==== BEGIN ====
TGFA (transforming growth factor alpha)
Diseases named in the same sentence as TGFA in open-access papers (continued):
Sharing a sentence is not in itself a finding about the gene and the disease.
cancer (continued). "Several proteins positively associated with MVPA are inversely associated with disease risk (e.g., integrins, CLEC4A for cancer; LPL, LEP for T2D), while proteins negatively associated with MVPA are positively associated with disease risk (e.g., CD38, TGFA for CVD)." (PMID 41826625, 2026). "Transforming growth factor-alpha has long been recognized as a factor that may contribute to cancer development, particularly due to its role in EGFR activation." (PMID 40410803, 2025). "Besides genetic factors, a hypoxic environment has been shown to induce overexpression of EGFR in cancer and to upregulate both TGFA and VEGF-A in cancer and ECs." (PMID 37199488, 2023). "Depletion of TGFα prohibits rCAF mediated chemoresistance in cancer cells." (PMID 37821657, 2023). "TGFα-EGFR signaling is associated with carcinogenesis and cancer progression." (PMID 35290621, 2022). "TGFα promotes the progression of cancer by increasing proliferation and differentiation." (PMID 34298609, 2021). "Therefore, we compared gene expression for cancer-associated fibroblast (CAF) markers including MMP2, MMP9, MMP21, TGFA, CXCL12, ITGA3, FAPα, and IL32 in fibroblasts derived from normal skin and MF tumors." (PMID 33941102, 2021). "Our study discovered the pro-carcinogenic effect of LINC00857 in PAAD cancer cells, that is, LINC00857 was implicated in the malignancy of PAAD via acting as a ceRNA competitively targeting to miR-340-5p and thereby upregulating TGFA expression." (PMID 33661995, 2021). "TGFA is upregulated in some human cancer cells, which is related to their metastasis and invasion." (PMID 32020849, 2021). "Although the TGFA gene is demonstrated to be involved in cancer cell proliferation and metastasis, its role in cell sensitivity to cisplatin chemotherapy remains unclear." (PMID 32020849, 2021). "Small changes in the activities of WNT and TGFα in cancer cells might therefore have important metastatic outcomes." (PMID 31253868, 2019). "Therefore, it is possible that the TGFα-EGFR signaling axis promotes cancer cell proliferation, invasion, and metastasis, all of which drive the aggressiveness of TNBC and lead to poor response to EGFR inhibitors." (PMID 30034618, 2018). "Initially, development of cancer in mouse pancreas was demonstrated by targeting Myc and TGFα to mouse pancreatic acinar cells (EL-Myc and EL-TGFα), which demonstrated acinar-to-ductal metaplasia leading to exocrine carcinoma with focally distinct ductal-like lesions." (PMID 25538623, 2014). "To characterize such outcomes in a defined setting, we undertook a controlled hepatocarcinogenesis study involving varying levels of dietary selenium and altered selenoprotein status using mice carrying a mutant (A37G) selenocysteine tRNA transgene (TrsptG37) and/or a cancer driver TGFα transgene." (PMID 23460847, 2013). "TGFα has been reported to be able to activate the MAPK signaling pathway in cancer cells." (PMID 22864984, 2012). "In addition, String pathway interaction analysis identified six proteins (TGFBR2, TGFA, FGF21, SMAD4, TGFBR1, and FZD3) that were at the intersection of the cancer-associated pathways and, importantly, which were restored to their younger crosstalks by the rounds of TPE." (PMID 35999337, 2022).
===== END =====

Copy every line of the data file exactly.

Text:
TGFA (transforming growth factor alpha)
Diseases named in the same sentence as TGFA in open-access papers (continued):
Sharing a sentence is not in itself a finding about the gene and the disease.
cancer (continued). "Several proteins positively associated with MVPA are inversely associated with disease risk (e.g., integrins, CLEC4A for cancer; LPL, LEP for T2D), while proteins negatively associated with MVPA are positively associated with disease risk (e.g., CD38, TGFA for CVD)." (PMID 41826625, 2026). "Transforming growth factor-alpha has long been recognized as a factor that may contribute to cancer development, particularly due to its role in EGFR activation." (PMID 40410803, 2025). "Besides genetic factors, a hypoxic environment has been shown to induce overexpression of EGFR in cancer and to upregulate both TGFA and VEGF-A in cancer and ECs." (PMID 37199488, 2023). "Depletion of TGFα prohibits rCAF mediated chemoresistance in cancer cells." (PMID 37821657, 2023). "TGFα-EGFR signaling is associated with carcinogenesis and cancer progression." (PMID 35290621, 2022). "TGFα promotes the progression of cancer by increasing proliferation and differentiation." (PMID 34298609, 2021). "Therefore, we compared gene expression for cancer-associated fibroblast (CAF) markers including MMP2, MMP9, MMP21, TGFA, CXCL12, ITGA3, FAPα, and IL32 in fibroblasts derived from normal skin and MF tumors." (PMID 33941102, 2021). "Our study discovered the pro-carcinogenic effect of LINC00857 in PAAD cancer cells, that is, LINC00857 was implicated in the malignancy of PAAD via acting as a ceRNA competitively targeting to miR-340-5p and thereby upregulating TGFA expression." (PMID 33661995, 2021). "TGFA is upregulated in some human cancer cells, which is related to their metastasis and invasion." (PMID 32020849, 2021). "Although the TGFA gene is demonstrated to be involved in cancer cell proliferation and metastasis, its role in cell sensitivity to cisplatin chemotherapy remains unclear." (PMID 32020849, 2021). "Small changes in the activities of WNT and TGFα in cancer cells might therefore have important metastatic outcomes." (PMID 31253868, 2019). "Therefore, it is possible that the TGFα-EGFR signaling axis promotes cancer cell proliferation, invasion, and metastasis, all of which drive the aggressiveness of TNBC and lead to poor response to EGFR inhibitors." (PMID 30034618, 2018). "Initially, development of cancer in mouse pancreas was demonstrated by targeting Myc and TGFα to mouse pancreatic acinar cells (EL-Myc and EL-TGFα), which demonstrated acinar-to-ductal metaplasia leading to exocrine carcinoma with focally distinct ductal-like lesions." (PMID 25538623, 2014). "To characterize such outcomes in a defined setting, we undertook a controlled hepatocarcinogenesis study involving varying levels of dietary selenium and altered selenoprotein status using mice carrying a mutant (A37G) selenocysteine tRNA transgene (TrsptG37) and/or a cancer driver TGFα transgene." (PMID 23460847, 2013). "TGFα has been reported to be able to activate the MAPK signaling pathway in cancer cells." (PMID 22864984, 2012). "In addition, String pathway interaction analysis identified six proteins (TGFBR2, TGFA, FGF21, SMAD4, TGFBR1, and FZD3) that were at the intersection of the cancer-associated pathways and, importantly, which were restored to their younger crosstalks by the rounds of TPE." (PMID 35999337, 2022).